A performance showcase in Western Sydney, Spicy Penrith shares subcontinental culture with the wider community
We all know the typical Indian style of dance, Bharatanatyam in the south and Bhangra in the north, but how well do we know Sri Lankan, Nepalese or Bhutanese dance? And how much do the local residents of Penrith know about subcontinental culture, food and fashion? The recent Spicy Penrith event answered these questions with creativity and flair.
Over 167 performers gathered to showcase dances from India, Sri Lanka, Nepal and Bhutan at the Joan Sutherland Performing Arts Centre. There were close to 30 performances on the night which gave everyone a chance to release their inner desi and have some toe-tapping fun.
The night began at 5:30pm, with stalls outside the theatre where guests could enjoy a Nepalese meal of momos or butter chicken and rice. There were girls getting fresh henna, stalls where people could purchase fair trade products and Indian artefacts, and onlookers enjoyed the traditional drum performance.
There were also women clad in pink sarees, representing the Pink Sari movement which aims to improve breast cancer screening rates in the subcontinental community. It was an amazing sight to see so many people involved in traditional Indian customs.
Once we were seated in the hall, we were introduced to the guest of honour, the Mayor of Penrith John Thain. He explained that in recent years, the demographics of Penrith have changed and there are now more South Asian members in the community than ever before.
The Spicy Penrith event is therefore very significant because it is an opportunity to celebrate the local community and gives a chance for dancers and performers to express their culture and values, he said. Most importantly, it introduces the culture and food to those who don’t know much about it.
This year was the fourth ‘Spicy’ event. From a small hall in St Mary’s, it has moved to a professional stage hall in Penrith and the audience has grown from 300 to 700! The audience was a mix of Indian and Australian families and everyone agreed the show was amazing because it was different.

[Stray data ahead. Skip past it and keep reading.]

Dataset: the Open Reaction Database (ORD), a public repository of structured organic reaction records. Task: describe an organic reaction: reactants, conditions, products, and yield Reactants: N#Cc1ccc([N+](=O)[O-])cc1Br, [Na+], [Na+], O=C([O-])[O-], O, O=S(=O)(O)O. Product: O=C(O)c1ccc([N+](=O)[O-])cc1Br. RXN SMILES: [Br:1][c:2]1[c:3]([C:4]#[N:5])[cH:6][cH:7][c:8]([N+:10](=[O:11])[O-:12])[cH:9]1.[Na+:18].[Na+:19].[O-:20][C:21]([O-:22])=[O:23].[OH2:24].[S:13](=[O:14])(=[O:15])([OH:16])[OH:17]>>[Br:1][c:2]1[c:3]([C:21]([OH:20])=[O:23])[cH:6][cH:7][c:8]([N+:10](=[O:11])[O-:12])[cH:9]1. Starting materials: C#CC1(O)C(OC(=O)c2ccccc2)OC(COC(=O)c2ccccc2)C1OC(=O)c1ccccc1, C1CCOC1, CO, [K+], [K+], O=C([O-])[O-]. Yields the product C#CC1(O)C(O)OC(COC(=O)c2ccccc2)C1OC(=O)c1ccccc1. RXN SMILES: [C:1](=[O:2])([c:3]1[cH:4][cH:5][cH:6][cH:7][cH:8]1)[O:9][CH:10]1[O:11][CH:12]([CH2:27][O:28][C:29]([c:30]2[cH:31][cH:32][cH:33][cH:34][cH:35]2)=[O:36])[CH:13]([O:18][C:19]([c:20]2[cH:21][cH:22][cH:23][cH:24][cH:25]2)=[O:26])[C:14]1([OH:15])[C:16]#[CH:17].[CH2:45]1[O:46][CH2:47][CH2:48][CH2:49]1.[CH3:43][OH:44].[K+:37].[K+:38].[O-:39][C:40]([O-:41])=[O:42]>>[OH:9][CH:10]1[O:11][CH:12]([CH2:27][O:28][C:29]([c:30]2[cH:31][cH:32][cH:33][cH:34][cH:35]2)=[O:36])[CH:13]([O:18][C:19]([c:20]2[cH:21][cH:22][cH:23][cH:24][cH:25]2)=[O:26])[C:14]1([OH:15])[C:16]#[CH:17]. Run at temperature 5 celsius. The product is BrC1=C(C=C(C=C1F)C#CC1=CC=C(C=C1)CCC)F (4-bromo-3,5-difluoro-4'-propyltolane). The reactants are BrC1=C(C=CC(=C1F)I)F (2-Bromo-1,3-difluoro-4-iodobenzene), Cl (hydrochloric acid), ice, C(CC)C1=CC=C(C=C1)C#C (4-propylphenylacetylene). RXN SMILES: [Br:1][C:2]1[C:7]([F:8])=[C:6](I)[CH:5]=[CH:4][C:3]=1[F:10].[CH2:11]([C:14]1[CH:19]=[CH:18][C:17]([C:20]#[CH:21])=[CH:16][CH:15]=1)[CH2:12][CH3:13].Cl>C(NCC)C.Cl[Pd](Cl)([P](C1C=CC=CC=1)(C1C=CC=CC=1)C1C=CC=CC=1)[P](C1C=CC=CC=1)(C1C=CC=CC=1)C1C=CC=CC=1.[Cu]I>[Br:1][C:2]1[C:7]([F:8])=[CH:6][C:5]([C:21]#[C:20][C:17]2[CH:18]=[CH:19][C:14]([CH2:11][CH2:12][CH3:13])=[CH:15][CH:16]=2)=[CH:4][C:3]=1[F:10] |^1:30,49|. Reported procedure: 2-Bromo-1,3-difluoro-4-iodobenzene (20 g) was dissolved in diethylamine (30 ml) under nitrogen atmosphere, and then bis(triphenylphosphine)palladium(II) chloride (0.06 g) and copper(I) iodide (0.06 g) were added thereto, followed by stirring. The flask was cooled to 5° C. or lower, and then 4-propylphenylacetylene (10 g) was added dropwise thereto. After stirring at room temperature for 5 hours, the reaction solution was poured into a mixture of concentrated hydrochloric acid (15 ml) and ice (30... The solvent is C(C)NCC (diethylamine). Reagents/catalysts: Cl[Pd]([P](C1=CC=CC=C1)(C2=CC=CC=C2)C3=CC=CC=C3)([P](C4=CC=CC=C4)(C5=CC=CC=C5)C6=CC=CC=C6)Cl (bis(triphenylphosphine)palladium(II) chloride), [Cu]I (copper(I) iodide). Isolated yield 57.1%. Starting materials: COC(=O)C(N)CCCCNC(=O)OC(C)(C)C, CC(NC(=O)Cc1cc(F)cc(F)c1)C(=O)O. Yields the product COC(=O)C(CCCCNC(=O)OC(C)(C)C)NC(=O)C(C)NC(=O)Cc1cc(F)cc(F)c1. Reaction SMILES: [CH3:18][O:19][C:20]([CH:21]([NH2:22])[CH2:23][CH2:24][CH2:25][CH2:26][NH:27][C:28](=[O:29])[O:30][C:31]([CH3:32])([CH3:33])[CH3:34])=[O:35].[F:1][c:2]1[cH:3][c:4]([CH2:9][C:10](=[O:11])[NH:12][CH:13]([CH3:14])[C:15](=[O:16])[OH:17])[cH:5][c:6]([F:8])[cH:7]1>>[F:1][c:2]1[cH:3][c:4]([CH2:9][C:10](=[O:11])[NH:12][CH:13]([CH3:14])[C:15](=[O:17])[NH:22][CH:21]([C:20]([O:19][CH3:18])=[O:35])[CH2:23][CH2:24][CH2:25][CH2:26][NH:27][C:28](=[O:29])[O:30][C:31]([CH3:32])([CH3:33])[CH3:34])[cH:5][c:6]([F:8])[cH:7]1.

Members of the audience were impressed by the effort and costuming. One older Australian woman said, “If my legs weren’t so wobbly, I would get up on stage and dance too!”
Spicy was a unique event because it brought together four communities, which have their own style and form, but at the end of the day, worked together seamlessly.
The event was organised by the Penrith City Council in conjunction with the Sinhalese Cultural Forum, the Association of Bhutanese in Australia (ABA) and the Nepalese Community of Western Sydney (nCOWS).
The main aim of these groups is to educate youths on the significance of maintaining their culture in a new environment and being responsible citizens who contribute to the community. Many of the dancers on the night were young people who took the initiative to be involved in a voluntary program.
Spicy Penrith was intended to raise awareness of the changing demographics in the area. Penrith city is a community where 26 per cent of citizens were born overseas. According to data from the Australian Bureau of Statistics, as of 30 June 2016, Indians make up the fourth most populous group in Australia.
In recent years, people from India have also become the fourth most populous group in the local Penrith area. Celebrating diversity and harmony through this event was not only enjoyable, but also significant in building stronger bonds among the local communities.
Photos by Roy Gunaratne of RoyGrafix